The Kenyan government is set to begin importing maize for the first time as a drought in the region threatens the crop.

The country would eliminate restrictions on genetically modified (GM) crops to allow enhanced maize into the nation in which agriculture is the second largest industry, behind tourism. The government has also lowered tariffs to make importing the grain cheaper and easier.

But the program is unpopular, and protesters have marched by the hundreds in Nairobi to protest against the GM maize. The demonstrations, which include many farmers and environmentalists, fear the maize will poison their soil and hurt their businesses.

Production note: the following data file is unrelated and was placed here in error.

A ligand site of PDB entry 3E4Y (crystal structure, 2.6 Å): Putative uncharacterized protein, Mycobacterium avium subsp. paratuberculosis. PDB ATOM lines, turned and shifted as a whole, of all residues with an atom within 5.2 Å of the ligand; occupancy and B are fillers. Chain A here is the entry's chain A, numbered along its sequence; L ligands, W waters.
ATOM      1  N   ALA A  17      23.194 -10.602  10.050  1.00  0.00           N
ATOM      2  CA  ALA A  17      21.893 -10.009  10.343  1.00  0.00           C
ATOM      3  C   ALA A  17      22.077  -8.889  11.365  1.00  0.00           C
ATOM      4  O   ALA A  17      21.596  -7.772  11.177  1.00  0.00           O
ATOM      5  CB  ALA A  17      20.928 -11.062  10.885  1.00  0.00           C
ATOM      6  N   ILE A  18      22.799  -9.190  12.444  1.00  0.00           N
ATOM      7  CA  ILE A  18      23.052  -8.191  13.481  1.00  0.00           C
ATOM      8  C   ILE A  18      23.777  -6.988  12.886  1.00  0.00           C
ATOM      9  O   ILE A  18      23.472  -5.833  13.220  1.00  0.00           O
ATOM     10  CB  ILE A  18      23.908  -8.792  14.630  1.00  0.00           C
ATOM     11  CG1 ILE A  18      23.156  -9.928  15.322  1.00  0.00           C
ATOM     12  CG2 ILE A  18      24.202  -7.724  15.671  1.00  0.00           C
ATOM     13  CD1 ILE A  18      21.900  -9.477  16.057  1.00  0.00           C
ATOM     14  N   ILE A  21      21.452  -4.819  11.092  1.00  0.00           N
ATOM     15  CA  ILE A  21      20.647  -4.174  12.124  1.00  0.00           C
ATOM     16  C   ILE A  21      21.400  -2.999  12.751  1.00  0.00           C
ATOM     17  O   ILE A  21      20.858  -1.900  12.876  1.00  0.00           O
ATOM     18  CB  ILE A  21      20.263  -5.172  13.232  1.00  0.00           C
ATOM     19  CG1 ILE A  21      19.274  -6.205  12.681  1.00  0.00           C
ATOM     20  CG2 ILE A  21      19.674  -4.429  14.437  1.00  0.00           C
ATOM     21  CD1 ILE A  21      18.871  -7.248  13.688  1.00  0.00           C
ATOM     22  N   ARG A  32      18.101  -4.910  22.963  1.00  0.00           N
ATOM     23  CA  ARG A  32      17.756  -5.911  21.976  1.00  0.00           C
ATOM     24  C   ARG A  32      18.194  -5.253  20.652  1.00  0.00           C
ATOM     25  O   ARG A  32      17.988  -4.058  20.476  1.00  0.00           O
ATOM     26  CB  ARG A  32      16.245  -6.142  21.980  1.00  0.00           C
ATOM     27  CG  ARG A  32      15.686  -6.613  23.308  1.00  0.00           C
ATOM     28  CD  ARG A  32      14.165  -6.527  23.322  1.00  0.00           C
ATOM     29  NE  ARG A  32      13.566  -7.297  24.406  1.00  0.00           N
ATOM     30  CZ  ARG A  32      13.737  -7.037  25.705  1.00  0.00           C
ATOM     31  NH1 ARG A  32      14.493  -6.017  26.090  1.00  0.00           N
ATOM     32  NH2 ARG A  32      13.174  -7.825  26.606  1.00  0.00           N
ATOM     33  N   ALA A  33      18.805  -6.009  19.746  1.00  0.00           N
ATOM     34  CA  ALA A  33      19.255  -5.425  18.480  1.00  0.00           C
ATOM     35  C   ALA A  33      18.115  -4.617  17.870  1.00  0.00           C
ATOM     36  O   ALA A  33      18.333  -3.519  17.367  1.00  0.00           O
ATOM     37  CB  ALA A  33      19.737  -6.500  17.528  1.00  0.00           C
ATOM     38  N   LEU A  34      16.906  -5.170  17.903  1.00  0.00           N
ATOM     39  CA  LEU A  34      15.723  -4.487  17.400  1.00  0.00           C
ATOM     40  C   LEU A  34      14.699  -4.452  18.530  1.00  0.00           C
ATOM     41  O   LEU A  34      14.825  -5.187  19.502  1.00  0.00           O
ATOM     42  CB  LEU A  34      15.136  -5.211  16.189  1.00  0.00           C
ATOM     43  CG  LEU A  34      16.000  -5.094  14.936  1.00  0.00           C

The importation of GM maize is a ploy by leading millers to kill us - the small-scale farmer, protester Gacheke Gachihi told BBC.

Many in Kenya wanted to destroy a shipment of the GM crop that is currently sitting in a Mombassa port.

GM crops are currently illegal in Kenya, although it receives some genetically modified corn from the U.S. in the form of aid.

Officials say that GM corn would counteract a major flour shortage of 1.3 billion kilograms. Six large millers shuttered operations for the season and the influx would curb a sudden spike in maize prices. The cost of importing a standard 90 kilogram bag has so far risen by 25 percent, compared with the same period last year.

Genetically modified corn is cheaper than non-GM corn by about 30 percent, according to reports.

Maize is the staple crop of Kenya. The country boasts East Africa's largest economy, but despite Gachihi's speculation, even the largest millers are shutting dowbn. Kenya's second biggest flour manufacturer hasn't produced anything in the past two weeks, and the fourth largest one has shut its biggest plant.